Review: Second time around for the Soul Surfers' superb cover of jazz-funk classic 'Summer Madness', which first hit stores in September 2019. This time round, it comes pressed on gold-coloured vinyl, though you'll have to act fast to secure a copy. It's worth doing just that though, because it sees the Californian act re-imagining one of the smoothest and most seductive cuts in the Kool & The Gang canon as a languid chunk of laidback instrumental soul complete with crunchy drums, elongated lead guitar solos and some suitably spacey analogue synth sounds. The luscious and lazy A-side version is backed by a 'Part Two' take that's a little more stripped-back, raw and heavy.
Curumin Chama Cunhata Que Eu Vou Contar (Todo Dia Era Dia De Indio) (3:23)
Rio Babilonia (4:30)
Review: Astonishingly, this is the 80th instalment in Mr Bongo's brilliant Brazil 45s series. Predictably, this edition is every bit as essential as its predecessors. It boasts two superb 1980s recordings by one of the true legends of Brazilian 20th century music, Jorge Ben. On the A-side you'll find the lengthily titled 'Curmin Chama Cunhata Que Eu Vou Contar (Todo Dia Erza Dia De Indio), a synth-splashed samba-funk tribute to the indigenous tribes of Brazil that was first featured on Ben's 1981 album Bem-Vinda Amizade. Turn to the flip for 'Rio Babilonia', a killer Brazilian boogie joint rich in squelchy synth bass, heady Latin percussion and fiery horn arrangements courtesy of the late, great Lincoln Olivetti.
Review: Little is known about Human Race and their mysterious, self-titled debut single, other than they were the house band at the Continental Club in Miami, Florida, during the late 1960s. Their sole single, which slipped out on a tiny label at the turn of the 70s, has long been sought after by collectors. Having first been reissued in 2002, it has now been given a fresh pressing. It's well worth picking up, not least for the languid and laidback title track, where scat-style vocals and glistening guitars ride a groove rich in deep, weighty bass guitar, shuffling drum-breaks and ear-catching hand percussion. As it did on previous releases, the track comes backed by an even slower, more laidback instrumental number, the sweltering, sax-laden soul sweetness of 'Grey Boy'.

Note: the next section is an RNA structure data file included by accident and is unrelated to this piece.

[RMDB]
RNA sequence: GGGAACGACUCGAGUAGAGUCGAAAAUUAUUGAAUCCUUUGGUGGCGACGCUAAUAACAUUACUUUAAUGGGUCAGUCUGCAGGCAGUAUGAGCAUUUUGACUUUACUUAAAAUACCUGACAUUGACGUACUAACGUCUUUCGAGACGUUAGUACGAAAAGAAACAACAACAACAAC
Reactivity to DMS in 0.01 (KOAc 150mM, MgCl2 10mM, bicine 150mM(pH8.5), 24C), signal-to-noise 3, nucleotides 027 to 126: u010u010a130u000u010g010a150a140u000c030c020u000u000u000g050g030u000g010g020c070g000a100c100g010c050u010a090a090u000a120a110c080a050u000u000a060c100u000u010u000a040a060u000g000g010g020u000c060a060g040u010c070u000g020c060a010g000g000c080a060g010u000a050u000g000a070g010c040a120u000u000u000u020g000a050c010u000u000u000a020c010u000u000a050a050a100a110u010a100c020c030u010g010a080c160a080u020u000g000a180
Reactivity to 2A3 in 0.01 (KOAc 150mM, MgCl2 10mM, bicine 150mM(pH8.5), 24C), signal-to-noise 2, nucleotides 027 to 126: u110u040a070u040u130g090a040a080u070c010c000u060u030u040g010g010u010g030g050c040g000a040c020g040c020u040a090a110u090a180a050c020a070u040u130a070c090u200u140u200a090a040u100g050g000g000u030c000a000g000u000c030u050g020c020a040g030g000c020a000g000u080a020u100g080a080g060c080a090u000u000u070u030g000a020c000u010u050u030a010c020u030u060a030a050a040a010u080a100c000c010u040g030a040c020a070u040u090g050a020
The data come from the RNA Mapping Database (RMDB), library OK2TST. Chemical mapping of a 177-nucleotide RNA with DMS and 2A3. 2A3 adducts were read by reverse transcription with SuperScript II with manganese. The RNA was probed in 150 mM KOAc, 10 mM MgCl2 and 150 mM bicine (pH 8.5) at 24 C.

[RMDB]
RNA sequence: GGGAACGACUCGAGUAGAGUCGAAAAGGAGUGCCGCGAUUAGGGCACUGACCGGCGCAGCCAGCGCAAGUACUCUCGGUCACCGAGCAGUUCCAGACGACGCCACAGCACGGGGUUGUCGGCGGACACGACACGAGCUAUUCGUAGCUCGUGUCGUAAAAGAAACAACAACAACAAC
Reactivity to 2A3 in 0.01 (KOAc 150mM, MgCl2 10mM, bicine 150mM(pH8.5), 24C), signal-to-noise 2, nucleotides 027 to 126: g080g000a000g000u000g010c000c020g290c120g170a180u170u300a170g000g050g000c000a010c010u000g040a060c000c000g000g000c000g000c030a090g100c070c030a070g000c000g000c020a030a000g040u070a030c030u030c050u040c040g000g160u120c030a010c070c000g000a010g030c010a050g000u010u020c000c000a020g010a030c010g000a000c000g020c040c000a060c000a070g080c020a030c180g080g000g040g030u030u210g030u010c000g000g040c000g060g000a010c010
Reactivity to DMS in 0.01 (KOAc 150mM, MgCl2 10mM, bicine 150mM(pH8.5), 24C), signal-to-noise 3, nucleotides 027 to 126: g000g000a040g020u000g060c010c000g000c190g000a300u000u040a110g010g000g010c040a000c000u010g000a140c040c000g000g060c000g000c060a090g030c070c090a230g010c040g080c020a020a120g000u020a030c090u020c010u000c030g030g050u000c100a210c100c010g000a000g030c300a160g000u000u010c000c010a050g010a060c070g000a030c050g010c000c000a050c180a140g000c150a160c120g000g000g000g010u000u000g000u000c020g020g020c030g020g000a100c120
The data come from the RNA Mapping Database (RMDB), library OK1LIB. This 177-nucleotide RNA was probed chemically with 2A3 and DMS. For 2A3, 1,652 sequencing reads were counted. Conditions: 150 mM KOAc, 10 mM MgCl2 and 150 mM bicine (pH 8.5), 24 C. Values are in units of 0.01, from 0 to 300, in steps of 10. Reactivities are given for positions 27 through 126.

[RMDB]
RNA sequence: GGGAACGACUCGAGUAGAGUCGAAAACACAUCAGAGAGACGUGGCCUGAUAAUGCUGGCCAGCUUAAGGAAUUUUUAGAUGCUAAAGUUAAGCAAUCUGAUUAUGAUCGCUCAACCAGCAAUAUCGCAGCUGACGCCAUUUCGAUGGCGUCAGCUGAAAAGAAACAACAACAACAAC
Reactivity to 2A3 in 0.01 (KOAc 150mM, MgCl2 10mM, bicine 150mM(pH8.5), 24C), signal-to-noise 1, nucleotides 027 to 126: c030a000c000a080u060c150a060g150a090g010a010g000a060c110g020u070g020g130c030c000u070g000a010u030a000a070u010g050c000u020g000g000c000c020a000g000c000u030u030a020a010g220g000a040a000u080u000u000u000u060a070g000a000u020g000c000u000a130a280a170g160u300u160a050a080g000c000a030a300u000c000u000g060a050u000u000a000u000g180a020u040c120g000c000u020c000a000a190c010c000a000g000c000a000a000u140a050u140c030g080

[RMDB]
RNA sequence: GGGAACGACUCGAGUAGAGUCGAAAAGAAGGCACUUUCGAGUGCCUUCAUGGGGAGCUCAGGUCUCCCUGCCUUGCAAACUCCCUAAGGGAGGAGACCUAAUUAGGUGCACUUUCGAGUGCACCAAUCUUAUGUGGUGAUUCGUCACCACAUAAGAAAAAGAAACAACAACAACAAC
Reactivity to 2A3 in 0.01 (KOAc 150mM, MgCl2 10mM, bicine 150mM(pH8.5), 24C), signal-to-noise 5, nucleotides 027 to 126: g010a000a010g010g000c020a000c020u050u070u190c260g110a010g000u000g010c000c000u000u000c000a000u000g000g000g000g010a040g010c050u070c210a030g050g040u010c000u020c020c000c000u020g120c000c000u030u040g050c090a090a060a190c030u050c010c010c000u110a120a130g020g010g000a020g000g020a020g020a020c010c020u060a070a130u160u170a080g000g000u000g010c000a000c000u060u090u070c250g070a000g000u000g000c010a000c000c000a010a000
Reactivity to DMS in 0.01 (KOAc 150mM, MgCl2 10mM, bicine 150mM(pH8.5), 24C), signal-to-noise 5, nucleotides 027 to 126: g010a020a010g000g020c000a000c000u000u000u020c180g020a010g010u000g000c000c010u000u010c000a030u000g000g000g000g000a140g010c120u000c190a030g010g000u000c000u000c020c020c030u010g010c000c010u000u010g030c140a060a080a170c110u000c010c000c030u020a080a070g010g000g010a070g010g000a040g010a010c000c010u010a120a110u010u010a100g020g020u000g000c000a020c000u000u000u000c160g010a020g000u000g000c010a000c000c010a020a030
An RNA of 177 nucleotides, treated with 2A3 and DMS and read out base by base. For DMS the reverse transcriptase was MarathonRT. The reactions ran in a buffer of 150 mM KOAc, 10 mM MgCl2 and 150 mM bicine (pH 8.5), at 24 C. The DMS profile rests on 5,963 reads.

Review: More from the cheeky scamps behind the Disco Bits label, an imprint whose releases regularly blur the boundaries between re-editing, re-making and remixing. Here they welcome back imprint regulars Cannon & Mirrorball (we laughed, at least), who once again serve up two guaranteed disco floor-slayers. A-side 'Hot Lovin (Don't Stop, Don't Quit)' sits somewhere between disco-house and hip-house, with excitement-building raps lifted from vintage hip-hop cuts sitting atop a non-stop beat crafted from tooled-up elements from a celebratory disco favourite. As the title suggests, 'Shack Attack' cheekily blends elements from Banbarra classic 'Shack Up' and B-52s hit 'Love Shack', adding some other choice samples to create a tidy, well-made mash-up that sounds tailor-made for disco dancefloors.